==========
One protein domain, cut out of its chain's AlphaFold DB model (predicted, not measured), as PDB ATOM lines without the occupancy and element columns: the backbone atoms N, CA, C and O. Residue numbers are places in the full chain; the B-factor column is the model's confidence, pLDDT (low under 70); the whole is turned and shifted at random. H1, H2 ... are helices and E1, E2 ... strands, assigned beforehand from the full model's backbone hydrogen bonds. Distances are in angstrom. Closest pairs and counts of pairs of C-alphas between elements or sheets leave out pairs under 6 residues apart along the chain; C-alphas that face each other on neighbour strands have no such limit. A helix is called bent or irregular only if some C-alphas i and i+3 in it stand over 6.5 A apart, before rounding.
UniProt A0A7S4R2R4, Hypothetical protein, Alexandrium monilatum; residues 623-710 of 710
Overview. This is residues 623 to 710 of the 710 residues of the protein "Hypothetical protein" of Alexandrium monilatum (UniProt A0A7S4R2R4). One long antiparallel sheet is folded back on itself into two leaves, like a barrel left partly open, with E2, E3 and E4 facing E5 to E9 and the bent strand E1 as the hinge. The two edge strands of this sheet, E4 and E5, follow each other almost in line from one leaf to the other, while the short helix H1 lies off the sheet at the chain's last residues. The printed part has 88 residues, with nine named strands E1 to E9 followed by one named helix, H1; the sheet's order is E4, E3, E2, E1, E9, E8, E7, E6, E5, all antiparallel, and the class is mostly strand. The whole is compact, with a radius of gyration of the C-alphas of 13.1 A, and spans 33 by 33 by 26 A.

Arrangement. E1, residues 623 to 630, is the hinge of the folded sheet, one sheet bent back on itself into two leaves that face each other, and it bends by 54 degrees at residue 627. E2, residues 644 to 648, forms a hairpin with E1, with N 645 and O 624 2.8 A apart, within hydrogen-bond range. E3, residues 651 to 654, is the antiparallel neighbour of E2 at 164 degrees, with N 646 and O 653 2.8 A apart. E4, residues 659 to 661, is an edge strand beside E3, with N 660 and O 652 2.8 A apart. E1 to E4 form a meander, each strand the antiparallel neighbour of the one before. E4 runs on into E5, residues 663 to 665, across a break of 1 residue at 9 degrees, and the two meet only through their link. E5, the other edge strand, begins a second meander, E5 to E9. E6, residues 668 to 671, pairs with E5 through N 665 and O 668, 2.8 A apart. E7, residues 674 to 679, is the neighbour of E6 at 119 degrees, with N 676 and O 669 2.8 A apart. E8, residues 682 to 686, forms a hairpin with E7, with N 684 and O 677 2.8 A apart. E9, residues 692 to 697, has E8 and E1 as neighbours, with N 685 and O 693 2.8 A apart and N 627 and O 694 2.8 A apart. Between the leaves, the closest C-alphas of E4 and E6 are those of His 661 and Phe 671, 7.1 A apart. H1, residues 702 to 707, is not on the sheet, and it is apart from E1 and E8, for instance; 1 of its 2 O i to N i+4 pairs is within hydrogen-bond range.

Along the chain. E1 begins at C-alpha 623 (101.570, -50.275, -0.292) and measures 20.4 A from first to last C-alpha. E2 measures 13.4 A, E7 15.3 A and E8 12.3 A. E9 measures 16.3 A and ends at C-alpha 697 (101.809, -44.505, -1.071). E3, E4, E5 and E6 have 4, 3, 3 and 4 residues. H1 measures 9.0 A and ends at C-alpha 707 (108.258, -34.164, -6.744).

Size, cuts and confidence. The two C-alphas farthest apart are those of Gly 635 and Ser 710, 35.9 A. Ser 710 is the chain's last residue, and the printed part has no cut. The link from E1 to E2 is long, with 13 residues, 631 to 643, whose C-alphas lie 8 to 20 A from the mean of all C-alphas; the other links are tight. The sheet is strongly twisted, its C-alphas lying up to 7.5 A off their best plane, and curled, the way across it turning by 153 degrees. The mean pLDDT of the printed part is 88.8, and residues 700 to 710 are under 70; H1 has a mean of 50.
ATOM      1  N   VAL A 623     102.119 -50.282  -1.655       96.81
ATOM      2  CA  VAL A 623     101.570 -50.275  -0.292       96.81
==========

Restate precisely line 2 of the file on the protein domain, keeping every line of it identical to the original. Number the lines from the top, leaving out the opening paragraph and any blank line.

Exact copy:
Overview. This is residues 623 to 710 of the 710 residues of the protein "Hypothetical protein" of Alexandrium monilatum (UniProt A0A7S4R2R4). One long antiparallel sheet is folded back on itself into two leaves, like a barrel left partly open, with E2, E3 and E4 facing E5 to E9 and the bent strand E1 as the hinge. The two edge strands of this sheet, E4 and E5, follow each other almost in line from one leaf to the other, while the short helix H1 lies off the sheet at the chain's last residues. The printed part has 88 residues, with nine named strands E1 to E9 followed by one named helix, H1; the sheet's order is E4, E3, E2, E1, E9, E8, E7, E6, E5, all antiparallel, and the class is mostly strand. The whole is compact, with a radius of gyration of the C-alphas of 13.1 A, and spans 33 by 33 by 26 A.